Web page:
There Was an Old Lady Who Swallowed a Fly by Simms Taback | Teen Ink

There Was an Old Lady Who Swallowed a Fly by Simms Taback

November 11, 2011
By _KTLS_ PLATINUM, McMurray, Pennsylvania
_KTLS_ PLATINUM, McMurray, Pennsylvania
33 articles 0 photos 9 comments

In a time not specified in this children’s entertaining (and ultimately educational) piece of literature, an apparently senile old woman decides to dine upon a Musa domestica, more commonly referred to as a bothersome housefly. The narrator of the story believes the woman could potentially die from fly-related illnesses but does nothing to prevent her from consuming a multi-colored arachnid in order to “catch the fly” in her stomach. The spider, however, “wiggled and jiggled and tickled inside her,” so she then ate a bird to catch the spider that caught the fly, and the narrator still does nothing to prevent this woman’s pet-eating rampage. Because of his (or her) inability to step in or at least call PETA, the dastardly old bird strikes again, and a newspaper the following day declares “cat in hat loses hat” as the wacky woman swallows a cat to catch the bird in her stomach. At this point the narrator or the authorities should have stepped in, for eating household pets is no laughing matter, but grandma is not apprehended, and her crime spree continues as she feasts upon an unwitting dog, an entire cow, and, finally, a humongous horse. By the time she eats the horse she has become so bloated that she literally drops dead from what we can only assume as an explosion of the stomach due to overeating. This highly intriguing story ends with a moral that any young child would understand immediately after reading the book: “Never swallow a horse,” because the horse, of course, would be the ultimate undoing after a person eats a barn full of animals.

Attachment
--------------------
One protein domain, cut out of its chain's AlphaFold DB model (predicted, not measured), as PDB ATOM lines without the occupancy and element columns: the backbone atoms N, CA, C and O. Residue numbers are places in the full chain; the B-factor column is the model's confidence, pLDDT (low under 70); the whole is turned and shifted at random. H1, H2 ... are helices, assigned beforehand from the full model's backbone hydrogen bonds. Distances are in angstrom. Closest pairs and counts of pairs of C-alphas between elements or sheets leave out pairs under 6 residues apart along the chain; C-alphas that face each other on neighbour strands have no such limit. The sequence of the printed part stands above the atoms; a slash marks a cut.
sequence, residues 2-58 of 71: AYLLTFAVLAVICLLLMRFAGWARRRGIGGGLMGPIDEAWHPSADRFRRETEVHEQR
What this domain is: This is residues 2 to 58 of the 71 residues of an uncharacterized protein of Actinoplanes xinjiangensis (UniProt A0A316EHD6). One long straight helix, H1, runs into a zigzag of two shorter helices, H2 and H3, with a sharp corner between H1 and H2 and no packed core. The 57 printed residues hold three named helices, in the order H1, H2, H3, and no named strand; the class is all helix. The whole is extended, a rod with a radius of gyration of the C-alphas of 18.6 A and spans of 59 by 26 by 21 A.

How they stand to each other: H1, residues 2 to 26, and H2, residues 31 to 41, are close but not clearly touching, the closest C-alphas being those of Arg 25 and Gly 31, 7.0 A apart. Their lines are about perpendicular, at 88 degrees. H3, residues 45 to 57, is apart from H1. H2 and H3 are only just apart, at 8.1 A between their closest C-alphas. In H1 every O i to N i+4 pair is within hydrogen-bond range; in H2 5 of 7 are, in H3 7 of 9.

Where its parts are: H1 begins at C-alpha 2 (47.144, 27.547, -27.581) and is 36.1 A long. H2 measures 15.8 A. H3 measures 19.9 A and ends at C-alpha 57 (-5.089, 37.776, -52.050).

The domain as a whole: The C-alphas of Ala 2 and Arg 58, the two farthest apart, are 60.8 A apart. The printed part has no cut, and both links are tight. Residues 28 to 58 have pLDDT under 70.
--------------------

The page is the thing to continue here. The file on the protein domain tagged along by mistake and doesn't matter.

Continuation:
The author's comments:
I had to read a bunch of children's books and write reviews and summaries for them, and I decided to have a little fun with this one. It's a different take on a very well-known children's rhyme.

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